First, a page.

• Alex Nitkin
    OCT 18, 2021

    Morton Salt redevelopment, industrial projects set for city tax breaks

    The Morton Salt shed at 1357 N. Elston Ave. would be turned into a concert venue with space for up to 4,000 people under a plan set to be boosted by city-backed tax credits. [Department of Planning and Development]

    A ballyhooed proposal to convert the former Morton Salt shed in West Town into a 4,000-ticket concert venue and dining destination is set to clear another hurdle on Monday as aldermen consider awarding the developer a key tax break.

    An ordinance (O2021-4195) granting developers R2 Companies and Blue Star Properties Class L historic tax credits for the $30 million rehab project is one of multiple city-backed tax breaks on tap for consideration during a 2 p.m. meeting of the City Council Committee on Economic, Capital and Technology Development on Monday. The committee is also scheduled to renew the budgets of 17 separate Special Service Area taxing districts around the city. 

    The plan to remake the four-acre salt shed site at 1357 N. Elston Ave. in the 27th Ward while keeping the iconic exterior structure intact has steadily marched through a series of city approvals this year, including by achieving historic landmark status so that the “Morton Salt” logo and umbrella girl illustration remain to greet concertgoers.

    Related: Morton Salt concert venue, Bronzeville affordable apartments earn plan commission approval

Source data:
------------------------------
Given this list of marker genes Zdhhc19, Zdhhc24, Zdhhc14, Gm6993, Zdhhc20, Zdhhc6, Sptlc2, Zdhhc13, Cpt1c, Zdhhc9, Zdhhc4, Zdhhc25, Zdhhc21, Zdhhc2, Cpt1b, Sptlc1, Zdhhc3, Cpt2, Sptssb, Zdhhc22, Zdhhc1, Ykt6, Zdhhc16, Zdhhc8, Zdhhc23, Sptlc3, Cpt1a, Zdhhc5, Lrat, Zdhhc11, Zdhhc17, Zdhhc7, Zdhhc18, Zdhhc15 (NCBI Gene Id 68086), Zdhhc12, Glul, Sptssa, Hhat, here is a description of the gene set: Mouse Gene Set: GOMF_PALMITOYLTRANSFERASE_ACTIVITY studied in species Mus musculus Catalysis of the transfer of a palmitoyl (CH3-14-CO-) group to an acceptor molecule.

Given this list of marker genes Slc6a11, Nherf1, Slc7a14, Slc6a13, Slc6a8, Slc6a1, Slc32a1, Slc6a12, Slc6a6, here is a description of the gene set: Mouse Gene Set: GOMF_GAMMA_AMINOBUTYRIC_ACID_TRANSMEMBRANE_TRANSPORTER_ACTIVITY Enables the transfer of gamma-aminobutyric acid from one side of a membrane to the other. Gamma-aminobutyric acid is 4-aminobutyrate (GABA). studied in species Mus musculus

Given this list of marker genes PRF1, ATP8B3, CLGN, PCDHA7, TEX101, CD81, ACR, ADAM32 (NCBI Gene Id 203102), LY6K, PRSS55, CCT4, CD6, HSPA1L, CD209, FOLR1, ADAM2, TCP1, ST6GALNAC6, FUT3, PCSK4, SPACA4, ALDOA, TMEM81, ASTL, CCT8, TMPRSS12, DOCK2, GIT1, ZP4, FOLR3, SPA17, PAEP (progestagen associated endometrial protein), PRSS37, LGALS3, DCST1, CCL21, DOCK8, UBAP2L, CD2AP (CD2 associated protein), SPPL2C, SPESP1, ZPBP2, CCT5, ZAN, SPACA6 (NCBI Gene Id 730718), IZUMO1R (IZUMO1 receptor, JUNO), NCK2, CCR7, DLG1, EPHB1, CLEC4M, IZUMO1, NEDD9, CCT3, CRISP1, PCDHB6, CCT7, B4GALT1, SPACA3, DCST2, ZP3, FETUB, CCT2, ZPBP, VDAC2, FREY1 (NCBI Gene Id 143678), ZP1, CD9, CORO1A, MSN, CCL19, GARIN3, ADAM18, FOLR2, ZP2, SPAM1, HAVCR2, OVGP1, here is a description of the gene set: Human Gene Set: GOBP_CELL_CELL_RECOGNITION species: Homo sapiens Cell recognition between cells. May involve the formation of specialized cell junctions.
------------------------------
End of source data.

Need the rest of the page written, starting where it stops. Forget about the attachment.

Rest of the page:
The “Salt District” development would convert the salt storage shed into a performance venue that could accommodate up to 4,000 people. The adjacent building would be converted into more than 61,000 square feet of office space, including 20,000 square feet for Morton Salt, with ground-floor food and beverage operations. The developers also plan to build a publicly accessible Riverwalk space along the side of the property facing the North Branch of the Chicago River.

    Builders have already begun work on the project — including by taking down the Morton Salt sign so they can replace it with an “updated logo,” Block Club reported last month.

    Class L property tax status would slice the owners’ property tax burden for a 12-year period. In order to qualify for the break, property owners must commit to investing at least half the existing value of the building into an approved rehabilitation project.

    When completed, the facility could net the city up to $4.5 million in annual sales and amusement taxes, officials estimated earlier this year.

    The economic development committee is also set to advance the following other tax breaks on Monday:

    O2021-4189 — Renewal of an existing class 7(b) property tax incentive for Roseland Medical Center at 106-136 W. 111th St. in the 34th Ward, where developer DL3 Realty has already built a 27,000-square-foot strip mall.

    O2021-4188 — A class 6(b) property tax incentive for IDI Logistics Operating Partnership to build a 178,850-square-foot distribution warehouse at 3700 S. Morgan St. in the 11th Ward. The overall project is set to cost about $21.1 million.

    O2021-4715 — A class 6(b) property tax incentive for Glen Missner and Barry Missner to build an approximately 169,900-square-foot industrial facility around the intersection of Normal Avenue and Pershing Road in the 11th Ward.

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